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Category: Asia (page 1 of 379)

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TikTok Threatens to Sue after US Moves to Ban App  

TikTok reacted to President Donald Trump’s executive order barring U.S. companies and individuals from doing business with its parent company, ByteDance, by threatening to take legal action and urging its U.S. users to lobby on its behalf.  Trump ordered sweeping bans late Thursday prohibiting U.S. companies from doing business with ByteDance and Tencent, the owner of the messenger app WeChat. The executive orders targeting the Chinese companies go into effect in 45 days.  “We are shocked by the recent Executive Order, which was issued without any due process,” ByteDance said in a statement released Friday.  The company suggested that the executive order was illegal and that it might be challenged in court. “We will pursue all remedies available to us in order to ensure that the rule of law is not discarded and that our company and our users are treated fairly — if not by the Administration, then by the U.S. courts,” the company said.  In the meantime, Tencent responded by saying it was evaluating the situation. “The company is reviewing the potential consequences of the administrative order in order to fully understand its impact,” Tencent said in a brief statement issued through Hong Kong Stock Exchange.  In addition to its hugely popular messaging feature, WeChat also links to finance and other services. It claims that the app has more than 1 billion users.  The Trump administration and U.S. lawmakers have expressed concerns that the Chinese social media services could provide American users’ personal information to the Chinese government. Both companies have said they do not share their data with the Chinese government.  The twin executive orders Thursday added new contention to growing U.S.-Chinese conflict over technology and security. The Chinese foreign ministry accused Washington of “political suppression” and said the moves would hurt American companies and consumers.  “The United States is using national security as an excuse, frequently abuses national power and unreasonably suppresses companies of other countries,” Wang Wenbin, a ministry spokesman, said.  Wang, who did not mention TikTok or Tencent by name, said China strongly opposed the move but gave no indication of how Beijing might retaliate.  The Trump administration has previously threatened to shut TikTok down if it remains under the ownership of Beijing-based ByteDance.  According to a memo sent Monday by Chief Executive Officer Zhang Yiming, ByteDance is exploring all possibilities to ensure that its subsidiary can continue operating in the United States. Without naming Microsoft directly, the company said Friday, “We even stated that we could sell our U.S. business to a U.S. company.”  The statement ended by calling on its 100 million U.S. users to put pressure on the Trump administration.  “As TikTok users, creators, partners and family members, you have the right to express your opinions to all levels of lawmakers, including the White House government,” the statement said.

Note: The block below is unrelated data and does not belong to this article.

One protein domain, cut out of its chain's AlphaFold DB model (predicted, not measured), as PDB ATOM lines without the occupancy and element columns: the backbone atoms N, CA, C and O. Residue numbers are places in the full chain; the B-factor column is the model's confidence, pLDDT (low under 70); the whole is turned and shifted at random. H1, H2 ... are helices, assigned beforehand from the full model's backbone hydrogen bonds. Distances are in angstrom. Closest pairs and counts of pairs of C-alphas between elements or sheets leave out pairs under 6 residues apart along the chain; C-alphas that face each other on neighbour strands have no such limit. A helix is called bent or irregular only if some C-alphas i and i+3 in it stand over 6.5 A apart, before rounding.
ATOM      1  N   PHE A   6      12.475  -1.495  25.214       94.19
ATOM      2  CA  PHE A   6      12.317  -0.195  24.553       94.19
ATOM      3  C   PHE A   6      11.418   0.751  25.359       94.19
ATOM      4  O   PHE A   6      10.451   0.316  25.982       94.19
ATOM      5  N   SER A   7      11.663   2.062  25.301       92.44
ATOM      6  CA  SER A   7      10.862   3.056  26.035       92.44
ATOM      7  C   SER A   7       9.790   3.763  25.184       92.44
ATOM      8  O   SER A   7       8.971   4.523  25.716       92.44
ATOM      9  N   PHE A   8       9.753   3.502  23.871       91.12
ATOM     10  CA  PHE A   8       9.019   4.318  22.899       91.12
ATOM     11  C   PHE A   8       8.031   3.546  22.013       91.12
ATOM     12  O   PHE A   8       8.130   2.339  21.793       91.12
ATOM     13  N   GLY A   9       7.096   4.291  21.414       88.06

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How Philippines Got Runaway COVID-19 Caseload, an Outlier in Asia